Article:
I now quote from a letter I wrote Lilith, "This morning have been negotiating with General Mach Co. with the aid of Pres. Bean of the Portland Stake. We are very pleased with the American #4 Mill and finished the deal. The freight will be cut in half by shipping with some Church Welfare stuff to Salt Lake City."
The Church Welfare program supplied us with commodities to subsist upon. The men accepted a pittance of cash, what commodities they needed, and waited for the balance. Prices at that time were: flour $2.65 a 100, cereal 10 lb. for 35 cents, sugar 10 lbs for 65 cents; carrots and onions 1 cent per lb; canned goods 9 through 16 cents per can, except for red salmon and raspberries at 20 cents.
One morning in 1948 a bombshell exploded. It was in the form of three men who "having authority" called at our home and when the door was opened in response to their knock, their leader in the form of Stake President A.L. Elmer, ignited the fuse thusly, "Well, there's no need of beating around the bush, we want you to be Bishop of the Hatch Ward".
The next eleven years were spent between sawmill, livelihood, Bishop responsibilities, family life best part.
By the end of this period all of our family were here -- all thirteen very choice people. At present we have four who have fulfilled missions, Russell, Virginia, Lloyd and Richard, with Wayne still in the field.
Through all the struggles of raising a family, gaining a livelihood and sending children to school and on missions, it has been wonderful.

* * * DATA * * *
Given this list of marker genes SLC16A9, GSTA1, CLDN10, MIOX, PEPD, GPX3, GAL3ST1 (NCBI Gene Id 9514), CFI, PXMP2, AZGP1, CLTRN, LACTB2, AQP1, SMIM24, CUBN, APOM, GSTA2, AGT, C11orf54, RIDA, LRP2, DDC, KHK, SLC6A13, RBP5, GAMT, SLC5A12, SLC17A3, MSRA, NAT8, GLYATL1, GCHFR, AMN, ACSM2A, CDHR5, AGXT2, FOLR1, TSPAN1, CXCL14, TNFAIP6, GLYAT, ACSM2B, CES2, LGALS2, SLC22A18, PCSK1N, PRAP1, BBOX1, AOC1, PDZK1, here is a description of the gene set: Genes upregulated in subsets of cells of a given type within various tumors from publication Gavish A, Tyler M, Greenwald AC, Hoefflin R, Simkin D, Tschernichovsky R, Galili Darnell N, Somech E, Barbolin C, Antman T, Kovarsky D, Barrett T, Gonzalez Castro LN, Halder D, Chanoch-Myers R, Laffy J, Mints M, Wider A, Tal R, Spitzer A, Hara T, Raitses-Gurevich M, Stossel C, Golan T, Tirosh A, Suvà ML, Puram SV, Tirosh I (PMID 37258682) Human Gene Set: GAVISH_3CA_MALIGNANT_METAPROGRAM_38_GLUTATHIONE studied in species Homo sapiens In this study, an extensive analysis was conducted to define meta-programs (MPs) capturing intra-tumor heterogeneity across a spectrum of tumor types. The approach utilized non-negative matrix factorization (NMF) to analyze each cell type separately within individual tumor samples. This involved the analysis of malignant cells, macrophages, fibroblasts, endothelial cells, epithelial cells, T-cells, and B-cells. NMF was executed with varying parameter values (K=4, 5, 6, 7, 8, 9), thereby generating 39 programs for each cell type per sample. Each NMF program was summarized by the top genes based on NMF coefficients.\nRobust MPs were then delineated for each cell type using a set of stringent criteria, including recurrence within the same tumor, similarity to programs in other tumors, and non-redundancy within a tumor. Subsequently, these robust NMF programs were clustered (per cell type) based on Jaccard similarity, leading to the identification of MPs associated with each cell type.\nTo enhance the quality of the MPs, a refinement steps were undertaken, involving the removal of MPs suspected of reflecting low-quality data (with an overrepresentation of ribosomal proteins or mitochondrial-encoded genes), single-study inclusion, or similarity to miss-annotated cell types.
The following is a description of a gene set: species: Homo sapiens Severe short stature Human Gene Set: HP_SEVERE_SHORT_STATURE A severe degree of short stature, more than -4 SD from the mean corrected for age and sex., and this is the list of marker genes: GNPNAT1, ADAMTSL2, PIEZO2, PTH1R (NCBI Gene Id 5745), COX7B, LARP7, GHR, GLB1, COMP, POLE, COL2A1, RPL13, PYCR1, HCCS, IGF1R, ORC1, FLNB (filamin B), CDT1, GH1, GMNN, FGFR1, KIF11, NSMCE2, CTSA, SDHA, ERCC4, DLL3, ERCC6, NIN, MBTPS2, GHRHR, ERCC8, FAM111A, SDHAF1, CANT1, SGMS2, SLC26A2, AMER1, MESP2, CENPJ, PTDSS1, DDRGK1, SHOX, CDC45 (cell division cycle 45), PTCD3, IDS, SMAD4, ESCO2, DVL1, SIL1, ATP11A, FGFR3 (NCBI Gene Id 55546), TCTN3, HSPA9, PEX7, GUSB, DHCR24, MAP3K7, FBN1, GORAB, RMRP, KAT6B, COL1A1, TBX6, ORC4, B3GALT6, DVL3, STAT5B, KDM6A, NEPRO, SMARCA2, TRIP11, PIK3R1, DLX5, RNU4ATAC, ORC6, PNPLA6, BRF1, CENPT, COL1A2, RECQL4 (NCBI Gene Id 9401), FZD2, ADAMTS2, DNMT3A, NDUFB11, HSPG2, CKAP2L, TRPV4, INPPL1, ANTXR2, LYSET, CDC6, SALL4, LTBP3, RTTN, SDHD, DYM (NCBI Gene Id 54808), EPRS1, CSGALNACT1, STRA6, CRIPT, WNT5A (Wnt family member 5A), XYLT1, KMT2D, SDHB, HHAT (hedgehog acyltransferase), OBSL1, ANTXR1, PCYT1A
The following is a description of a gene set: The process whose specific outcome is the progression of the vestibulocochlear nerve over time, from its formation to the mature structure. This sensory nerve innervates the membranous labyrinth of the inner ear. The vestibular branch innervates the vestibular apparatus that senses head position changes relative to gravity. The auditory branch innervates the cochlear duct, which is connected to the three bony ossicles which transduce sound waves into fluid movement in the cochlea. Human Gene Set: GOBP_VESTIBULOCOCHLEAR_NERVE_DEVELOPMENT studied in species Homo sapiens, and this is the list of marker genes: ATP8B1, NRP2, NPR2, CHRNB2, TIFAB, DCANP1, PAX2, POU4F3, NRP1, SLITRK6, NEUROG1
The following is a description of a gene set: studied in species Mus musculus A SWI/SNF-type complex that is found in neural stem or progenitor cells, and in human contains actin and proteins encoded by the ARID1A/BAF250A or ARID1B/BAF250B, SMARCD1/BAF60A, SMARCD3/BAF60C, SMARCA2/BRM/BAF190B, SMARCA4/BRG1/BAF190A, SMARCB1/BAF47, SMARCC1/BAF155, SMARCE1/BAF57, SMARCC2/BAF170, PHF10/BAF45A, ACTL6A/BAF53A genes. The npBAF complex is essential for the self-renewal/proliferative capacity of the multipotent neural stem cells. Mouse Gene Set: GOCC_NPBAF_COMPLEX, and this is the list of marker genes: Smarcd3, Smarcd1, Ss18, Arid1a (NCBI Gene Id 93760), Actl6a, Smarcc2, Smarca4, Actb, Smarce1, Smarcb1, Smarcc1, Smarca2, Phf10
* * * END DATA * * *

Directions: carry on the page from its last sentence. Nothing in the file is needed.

Jess's history, either written or dictated by him ends here as he had increasing difficulty with speech, so I will add some:
The lowest yearly payroll for all Mammoth Lumber Company employees after rebuilding was in 1941 -- $6,492.00. The highest in 1956, $62,200.00. This was the last year the sawmill operated. Crofts Pearson Industries persuaded Eldon that the thing to do was shut down Mammoth Lumber Co. sawmill and devote the entire time to logging. Jess very reluctantly went along (after Eldon proposed that he and Jess split their ownership and he take the logging equipment and Jess the sawmill). Eldon developed leukemia and had to retire. Prices for logging fell. Russell had back problems and Jess developed Parkinsons disease. So they sold the logging equipment to C.P.I., except for one cat, which we kept to use at Wilson Canyon.
Jess spent 6 weeks in L.D.S. Hospital in the summer of 1970 to get experimental treatment for Parkinsonism with L-Dopa. It did help, but his health continued to deteriorate.
Our love and appreciation for each other seemed to grow as his health declined. He was so chagrined and embarrassed over having to be helped so much; yet "eternally grateful" as he put it.
The summer of 1971 and the building of the Cabin at Wilson Canyon was a memorable one for him. He often spoke of it and our happy days spent there together.
Kent, Hugh, Karl, Robert and Carolyn all joined our missionary force.
Church positions not already mentioned: Teacher for Priests, Adult Sunday School and M.I.A. classes, M.I.A. and Sunday School superintendent; Counselor in Stake High Priest Quorum, Chairman of Stake Genealogical Committee and Home Teacher.
He was Garfield Co. G.O.P. delegate to the state convention several years; ran for State Legislature - missed by small margin. Soon after Garkane brought electricity to Hatch, he and Neil Clove spearheaded the Hatch Water System. He donated the land for the location of the well and storage tank. Our home already had a modern bathroom by installation of an electric pump in the well. It was the first one in town.
Hobbies: Fishing, hunting, gardening, prospecting, singing, and playing the trumpet, Aaronic Priesthood outings and trips to basketball games at B.Y.U. He and his counselors were known as the "Singing Bishopric".
He always assumed his rightful position as head of his family. He was firm yet loving and exceptionally appreciative. He would never allow any of his family to speak disrespectfully or cross to anyone, especially me.